Greece lags behind its European Union counterparts in remote employment and flexible work arrangements, coming 18th among the EU member states with only 5 per cent of its workforce regularly employed to work from home.
The Hellenic Federation of Enterprises (SEV) pointed to this in its labour report as a negative factor in the Greek workforce. SEV stressed the many benefits of this form of labour that is linked to increased productivity by 50 per cent as well as a reduction in operating costs. The report notes of multiple benefits for both the organisations and workers, who can have a better work-life balance. SEV urges changes to labour as an important part of digital transformation.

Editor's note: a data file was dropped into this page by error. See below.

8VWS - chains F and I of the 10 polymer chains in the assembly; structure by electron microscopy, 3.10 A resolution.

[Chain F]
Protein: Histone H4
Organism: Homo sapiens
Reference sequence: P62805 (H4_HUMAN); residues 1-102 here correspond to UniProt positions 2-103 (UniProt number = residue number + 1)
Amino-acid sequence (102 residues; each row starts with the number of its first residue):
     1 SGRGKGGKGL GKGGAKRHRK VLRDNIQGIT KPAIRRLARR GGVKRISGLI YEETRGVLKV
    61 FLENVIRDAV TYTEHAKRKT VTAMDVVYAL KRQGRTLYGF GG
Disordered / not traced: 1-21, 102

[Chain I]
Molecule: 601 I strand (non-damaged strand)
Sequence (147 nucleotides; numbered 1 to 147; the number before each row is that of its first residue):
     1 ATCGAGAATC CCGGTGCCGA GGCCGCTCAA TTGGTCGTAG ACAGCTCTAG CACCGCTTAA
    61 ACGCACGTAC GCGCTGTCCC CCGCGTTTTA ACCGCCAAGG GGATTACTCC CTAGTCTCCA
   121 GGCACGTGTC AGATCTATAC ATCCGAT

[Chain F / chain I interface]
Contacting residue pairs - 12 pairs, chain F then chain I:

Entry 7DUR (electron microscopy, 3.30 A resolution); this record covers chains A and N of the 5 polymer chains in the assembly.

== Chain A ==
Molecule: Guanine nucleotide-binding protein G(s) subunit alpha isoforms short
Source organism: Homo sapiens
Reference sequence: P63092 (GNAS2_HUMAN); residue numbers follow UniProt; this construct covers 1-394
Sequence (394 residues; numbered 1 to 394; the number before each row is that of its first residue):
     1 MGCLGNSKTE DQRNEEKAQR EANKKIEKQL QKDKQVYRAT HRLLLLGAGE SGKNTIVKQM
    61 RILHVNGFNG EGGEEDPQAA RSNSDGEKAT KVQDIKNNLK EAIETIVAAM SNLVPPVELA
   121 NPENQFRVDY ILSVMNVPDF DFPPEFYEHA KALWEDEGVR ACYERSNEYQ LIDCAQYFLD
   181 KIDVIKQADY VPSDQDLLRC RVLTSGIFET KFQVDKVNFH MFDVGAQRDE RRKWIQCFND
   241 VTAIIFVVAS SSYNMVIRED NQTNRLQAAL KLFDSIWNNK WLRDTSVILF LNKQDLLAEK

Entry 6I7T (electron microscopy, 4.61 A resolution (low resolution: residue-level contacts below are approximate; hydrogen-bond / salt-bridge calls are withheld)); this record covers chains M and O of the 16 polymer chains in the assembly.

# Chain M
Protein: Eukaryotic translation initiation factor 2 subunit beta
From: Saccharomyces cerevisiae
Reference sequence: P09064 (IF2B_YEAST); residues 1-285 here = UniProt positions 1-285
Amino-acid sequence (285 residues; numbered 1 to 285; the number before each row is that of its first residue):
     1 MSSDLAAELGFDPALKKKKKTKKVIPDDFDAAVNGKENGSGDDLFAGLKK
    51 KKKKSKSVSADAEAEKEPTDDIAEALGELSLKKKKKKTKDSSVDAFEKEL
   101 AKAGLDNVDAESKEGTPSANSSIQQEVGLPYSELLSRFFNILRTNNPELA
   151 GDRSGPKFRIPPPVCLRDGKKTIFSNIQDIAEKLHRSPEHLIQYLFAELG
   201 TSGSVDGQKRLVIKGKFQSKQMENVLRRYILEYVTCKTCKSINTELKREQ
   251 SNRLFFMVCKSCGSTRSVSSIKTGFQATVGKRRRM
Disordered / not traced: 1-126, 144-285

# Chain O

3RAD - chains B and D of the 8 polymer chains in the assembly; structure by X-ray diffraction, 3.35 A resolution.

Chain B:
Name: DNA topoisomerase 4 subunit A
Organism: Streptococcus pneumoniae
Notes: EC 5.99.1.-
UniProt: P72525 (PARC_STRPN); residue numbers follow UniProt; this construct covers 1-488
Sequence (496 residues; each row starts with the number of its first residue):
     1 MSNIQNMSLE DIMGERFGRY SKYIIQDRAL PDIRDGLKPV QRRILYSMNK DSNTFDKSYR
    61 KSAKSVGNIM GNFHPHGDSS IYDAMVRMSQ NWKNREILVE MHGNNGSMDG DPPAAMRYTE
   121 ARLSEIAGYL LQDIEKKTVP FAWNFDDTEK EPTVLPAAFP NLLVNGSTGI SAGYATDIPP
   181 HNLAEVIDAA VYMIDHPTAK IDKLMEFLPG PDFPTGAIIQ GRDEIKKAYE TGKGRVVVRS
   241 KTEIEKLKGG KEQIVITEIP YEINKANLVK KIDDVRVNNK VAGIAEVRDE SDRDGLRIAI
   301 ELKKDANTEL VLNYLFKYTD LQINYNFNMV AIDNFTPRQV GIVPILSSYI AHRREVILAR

SEV analysts that examined the Greek workforce that clocks up the most working hours but underperforms, and pointed to this type of work as a reason for this. The organisation argues that bolstering remote employment could play an important role in improving labour productivity after a 12 per cent decline during the decade-long crisis.
Remote employment has swept through the EU as the most popular in knowledge-intensive domains and enterprises such as information technology, healthcare and logistics. Customer services and internet marketing have particularly benefited from this form of labour.